economics:financial_economics

**Financial Economics**- with concentration on monetary activities (monetary economics), it centers on decision making under uncertainty in the context of the Financial Markets (microeconomics). It is also concerned with deriving testable or policy implications from acceptable assumptions (microeconomics). In the study of Asset Pricing, Portfolio choice Theory, and Forecasting, Mathematics (linear algebra, real analysis, optimization) and Probability & Statistics are commonly used.- Like economics, it is concerned with “the allocation and deployment of economic resources, both spatially and across time, in an uncertain environment”, with concentration on “monetary activities”, since money is likely to appear on both sides of a trade.
- Emphasize compatibility with
**economic theory**rather than mathematical consistency (c.f. Mathematical Finance) - Decision making
**under uncertainty**in the financial markets, with**financial variables**(rather than real) - such as prices, interest rates - Essentially explores how rational investors would apply decision theory to the problem of investment -
**Investment theory**encompasses the body of knowledge used to support the decision-making process of choosing investments for various purposes. It includes portfolio theory, the capital asset pricing model, arbitrage pricing theory, efficient-market hypothesis, and rational pricing. - Derive testable or policy implications from acceptable assumptions.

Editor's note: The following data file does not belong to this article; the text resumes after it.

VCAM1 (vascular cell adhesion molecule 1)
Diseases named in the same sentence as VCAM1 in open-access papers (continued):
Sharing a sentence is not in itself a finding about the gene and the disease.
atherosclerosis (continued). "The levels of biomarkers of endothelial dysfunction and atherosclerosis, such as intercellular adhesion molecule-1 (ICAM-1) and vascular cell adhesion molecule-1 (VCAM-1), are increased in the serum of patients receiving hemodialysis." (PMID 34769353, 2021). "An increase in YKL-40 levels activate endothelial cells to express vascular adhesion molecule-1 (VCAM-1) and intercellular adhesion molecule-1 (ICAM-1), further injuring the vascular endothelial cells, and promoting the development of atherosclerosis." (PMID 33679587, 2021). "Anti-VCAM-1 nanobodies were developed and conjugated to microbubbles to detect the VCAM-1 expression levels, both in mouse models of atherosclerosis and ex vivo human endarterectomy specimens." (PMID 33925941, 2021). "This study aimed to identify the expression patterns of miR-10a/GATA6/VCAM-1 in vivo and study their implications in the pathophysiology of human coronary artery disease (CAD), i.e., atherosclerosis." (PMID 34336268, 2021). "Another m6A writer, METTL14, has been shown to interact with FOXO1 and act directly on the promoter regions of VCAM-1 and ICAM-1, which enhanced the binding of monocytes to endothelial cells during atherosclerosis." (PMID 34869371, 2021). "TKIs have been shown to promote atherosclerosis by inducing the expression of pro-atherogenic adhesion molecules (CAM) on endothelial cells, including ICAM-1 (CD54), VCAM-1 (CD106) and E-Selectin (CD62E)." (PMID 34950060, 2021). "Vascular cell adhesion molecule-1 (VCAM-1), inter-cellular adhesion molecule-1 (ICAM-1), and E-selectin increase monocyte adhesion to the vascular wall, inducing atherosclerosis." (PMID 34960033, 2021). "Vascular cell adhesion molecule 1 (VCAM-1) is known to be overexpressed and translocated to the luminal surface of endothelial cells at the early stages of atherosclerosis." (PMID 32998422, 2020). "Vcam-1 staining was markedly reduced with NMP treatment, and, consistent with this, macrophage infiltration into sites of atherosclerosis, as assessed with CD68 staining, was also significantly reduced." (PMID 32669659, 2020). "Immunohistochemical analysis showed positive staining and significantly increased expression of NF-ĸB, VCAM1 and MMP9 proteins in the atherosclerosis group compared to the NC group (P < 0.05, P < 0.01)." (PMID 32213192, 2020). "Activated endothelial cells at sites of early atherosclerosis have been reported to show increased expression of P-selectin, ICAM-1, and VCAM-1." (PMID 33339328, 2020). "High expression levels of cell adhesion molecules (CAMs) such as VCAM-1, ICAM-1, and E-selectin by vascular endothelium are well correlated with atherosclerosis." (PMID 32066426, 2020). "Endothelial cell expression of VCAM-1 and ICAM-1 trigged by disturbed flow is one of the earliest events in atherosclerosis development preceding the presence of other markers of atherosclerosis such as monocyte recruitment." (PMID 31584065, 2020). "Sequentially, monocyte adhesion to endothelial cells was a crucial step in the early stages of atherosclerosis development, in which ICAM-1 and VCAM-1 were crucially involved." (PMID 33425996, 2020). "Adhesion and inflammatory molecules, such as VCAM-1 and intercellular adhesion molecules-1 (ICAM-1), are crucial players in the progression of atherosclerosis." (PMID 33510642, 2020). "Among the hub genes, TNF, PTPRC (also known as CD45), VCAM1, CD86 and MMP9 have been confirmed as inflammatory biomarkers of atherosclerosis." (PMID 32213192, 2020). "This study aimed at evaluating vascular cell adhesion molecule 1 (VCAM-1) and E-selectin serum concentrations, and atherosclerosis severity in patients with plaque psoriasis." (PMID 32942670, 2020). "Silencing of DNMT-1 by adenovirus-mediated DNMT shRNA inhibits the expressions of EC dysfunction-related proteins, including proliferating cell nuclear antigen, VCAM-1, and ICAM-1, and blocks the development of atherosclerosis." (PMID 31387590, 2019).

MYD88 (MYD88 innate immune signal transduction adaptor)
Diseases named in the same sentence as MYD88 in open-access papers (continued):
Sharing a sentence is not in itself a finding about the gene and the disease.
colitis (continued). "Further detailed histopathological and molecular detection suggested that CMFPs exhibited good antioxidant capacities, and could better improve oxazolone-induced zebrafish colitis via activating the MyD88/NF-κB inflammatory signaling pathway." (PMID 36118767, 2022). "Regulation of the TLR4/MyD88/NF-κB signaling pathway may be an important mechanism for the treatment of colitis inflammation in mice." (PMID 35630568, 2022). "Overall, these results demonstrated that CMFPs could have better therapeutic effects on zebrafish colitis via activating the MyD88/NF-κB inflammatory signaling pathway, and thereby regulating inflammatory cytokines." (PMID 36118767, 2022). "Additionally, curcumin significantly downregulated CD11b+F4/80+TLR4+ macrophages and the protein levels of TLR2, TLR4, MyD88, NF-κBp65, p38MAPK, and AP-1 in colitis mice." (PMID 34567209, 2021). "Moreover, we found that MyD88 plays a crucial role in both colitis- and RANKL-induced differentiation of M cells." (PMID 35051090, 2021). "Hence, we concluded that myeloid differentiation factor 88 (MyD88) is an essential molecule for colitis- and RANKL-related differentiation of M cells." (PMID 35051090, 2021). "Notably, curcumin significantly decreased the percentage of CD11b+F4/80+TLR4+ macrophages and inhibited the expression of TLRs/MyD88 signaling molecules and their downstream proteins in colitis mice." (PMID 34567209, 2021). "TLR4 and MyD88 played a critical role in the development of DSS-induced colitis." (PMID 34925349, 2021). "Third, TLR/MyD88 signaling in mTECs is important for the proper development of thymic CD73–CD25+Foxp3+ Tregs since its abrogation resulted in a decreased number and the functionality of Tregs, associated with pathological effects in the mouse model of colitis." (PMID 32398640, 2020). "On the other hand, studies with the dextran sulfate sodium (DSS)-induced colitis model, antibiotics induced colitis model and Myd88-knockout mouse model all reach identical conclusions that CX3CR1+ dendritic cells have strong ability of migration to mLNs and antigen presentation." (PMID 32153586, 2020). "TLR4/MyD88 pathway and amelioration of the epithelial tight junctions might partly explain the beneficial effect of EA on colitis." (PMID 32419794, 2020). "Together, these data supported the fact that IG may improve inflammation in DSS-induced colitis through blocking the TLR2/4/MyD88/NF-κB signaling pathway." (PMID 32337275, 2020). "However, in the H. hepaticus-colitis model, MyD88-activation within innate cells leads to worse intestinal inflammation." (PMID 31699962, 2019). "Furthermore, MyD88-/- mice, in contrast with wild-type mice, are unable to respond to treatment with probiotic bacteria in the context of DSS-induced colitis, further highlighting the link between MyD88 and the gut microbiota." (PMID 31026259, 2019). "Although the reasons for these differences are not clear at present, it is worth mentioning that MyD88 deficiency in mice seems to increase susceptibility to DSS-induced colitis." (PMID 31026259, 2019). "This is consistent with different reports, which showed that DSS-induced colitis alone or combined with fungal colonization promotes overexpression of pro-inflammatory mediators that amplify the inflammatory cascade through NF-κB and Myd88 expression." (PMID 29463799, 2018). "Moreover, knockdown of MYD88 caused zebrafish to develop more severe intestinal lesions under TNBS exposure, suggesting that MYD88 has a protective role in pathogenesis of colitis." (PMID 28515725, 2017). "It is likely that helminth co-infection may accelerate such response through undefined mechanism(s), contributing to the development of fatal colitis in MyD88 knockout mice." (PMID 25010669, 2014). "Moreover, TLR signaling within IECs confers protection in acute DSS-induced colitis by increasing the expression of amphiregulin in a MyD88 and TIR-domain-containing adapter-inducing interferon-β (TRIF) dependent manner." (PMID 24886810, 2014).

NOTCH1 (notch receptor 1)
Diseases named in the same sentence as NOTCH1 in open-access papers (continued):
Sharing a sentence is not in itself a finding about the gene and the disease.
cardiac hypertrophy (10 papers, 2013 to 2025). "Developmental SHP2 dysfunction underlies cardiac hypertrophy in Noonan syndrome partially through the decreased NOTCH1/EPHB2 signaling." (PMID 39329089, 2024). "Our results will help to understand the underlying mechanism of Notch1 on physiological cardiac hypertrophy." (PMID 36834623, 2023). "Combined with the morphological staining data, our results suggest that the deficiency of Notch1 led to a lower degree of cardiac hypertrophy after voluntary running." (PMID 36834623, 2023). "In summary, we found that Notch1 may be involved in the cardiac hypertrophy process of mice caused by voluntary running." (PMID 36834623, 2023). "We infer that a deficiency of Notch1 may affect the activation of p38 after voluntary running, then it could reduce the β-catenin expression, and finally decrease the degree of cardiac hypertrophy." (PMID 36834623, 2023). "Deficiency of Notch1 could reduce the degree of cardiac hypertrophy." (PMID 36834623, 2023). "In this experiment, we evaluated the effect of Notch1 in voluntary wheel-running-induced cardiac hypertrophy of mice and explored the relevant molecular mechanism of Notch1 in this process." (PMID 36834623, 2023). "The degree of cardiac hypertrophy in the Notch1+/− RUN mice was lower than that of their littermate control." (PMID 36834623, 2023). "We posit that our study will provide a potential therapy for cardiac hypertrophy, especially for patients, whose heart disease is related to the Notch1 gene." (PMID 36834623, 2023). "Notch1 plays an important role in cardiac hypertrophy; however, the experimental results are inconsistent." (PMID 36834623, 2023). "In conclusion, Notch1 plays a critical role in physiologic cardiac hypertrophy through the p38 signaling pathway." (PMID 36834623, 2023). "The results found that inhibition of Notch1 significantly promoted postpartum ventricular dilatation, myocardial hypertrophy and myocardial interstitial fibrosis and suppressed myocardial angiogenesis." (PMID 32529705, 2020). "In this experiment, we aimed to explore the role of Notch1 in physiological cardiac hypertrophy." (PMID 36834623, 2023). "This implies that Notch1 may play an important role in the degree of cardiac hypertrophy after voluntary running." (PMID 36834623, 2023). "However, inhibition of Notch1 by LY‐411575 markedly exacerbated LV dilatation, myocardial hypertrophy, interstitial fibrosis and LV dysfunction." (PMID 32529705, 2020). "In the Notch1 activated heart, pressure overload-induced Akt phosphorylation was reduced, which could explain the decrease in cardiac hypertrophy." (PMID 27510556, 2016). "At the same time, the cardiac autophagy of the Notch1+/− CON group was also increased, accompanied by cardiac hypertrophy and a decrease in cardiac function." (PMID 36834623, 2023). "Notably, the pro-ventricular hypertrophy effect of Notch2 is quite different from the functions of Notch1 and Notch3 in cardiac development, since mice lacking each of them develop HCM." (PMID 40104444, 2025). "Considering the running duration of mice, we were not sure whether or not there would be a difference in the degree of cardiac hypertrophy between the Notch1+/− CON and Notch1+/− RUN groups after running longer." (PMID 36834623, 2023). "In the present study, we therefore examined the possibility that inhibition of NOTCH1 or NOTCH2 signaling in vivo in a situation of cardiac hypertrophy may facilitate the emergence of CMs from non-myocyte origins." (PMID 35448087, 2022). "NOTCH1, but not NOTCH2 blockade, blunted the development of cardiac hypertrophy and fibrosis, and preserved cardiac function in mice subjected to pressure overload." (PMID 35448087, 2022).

- Financial economics models are typically framed in terms of;
- Money over Time - money now is traded for money in the future.
- Uncertainty - The amount of money to be transferred in the future is uncertain.
- Information - Knowledge of the future can reduce, or possibly eliminate, the uncertainty associated with future monetary value (FMV).
- Intertemporal decision - one party to the transaction can make a decision at a later time that will affect subsequent transfers of money.

- Combining
**probabilities**with**present value**leads to the**expected value**criterion which sets asset value as a function of the sizes of the expected payouts and the probabilities of their occurrence. - St. Petersburg paradox, suggested that valuation is instead subjective and must incorporate Utility.
- The Expected utility hypothesis states that, if certain axioms are satisfied, the subjective value associated with a gamble by an individual is that individual's
**statistical expectation**of the valuations of the outcomes.

- Assume that asset prices will reflect the arbitrage-free price of the asset, as any deviation from this price will be “arbitraged away”. Where an arbitrage opportunity does exist, then prices can be expected to change, and are, therefore, not in equilibrium.
- useful in pricing fixed income securities and derivatives

- Deals with the behavior of supply, demand, and prices in a whole economy with several or many interacting markets, by seeking to prove that a set of prices exists that will result in an overall equilibrium (this is in contrast to partial equilibrium, which only analyzes single markets.)
- Arrow-Debreu model - under certain economic conditions, there must be a set of prices such that aggregate supplies will equal aggregate demands for every commodity in the economy.
- The analysis here is often undertaken assuming a Representative agent.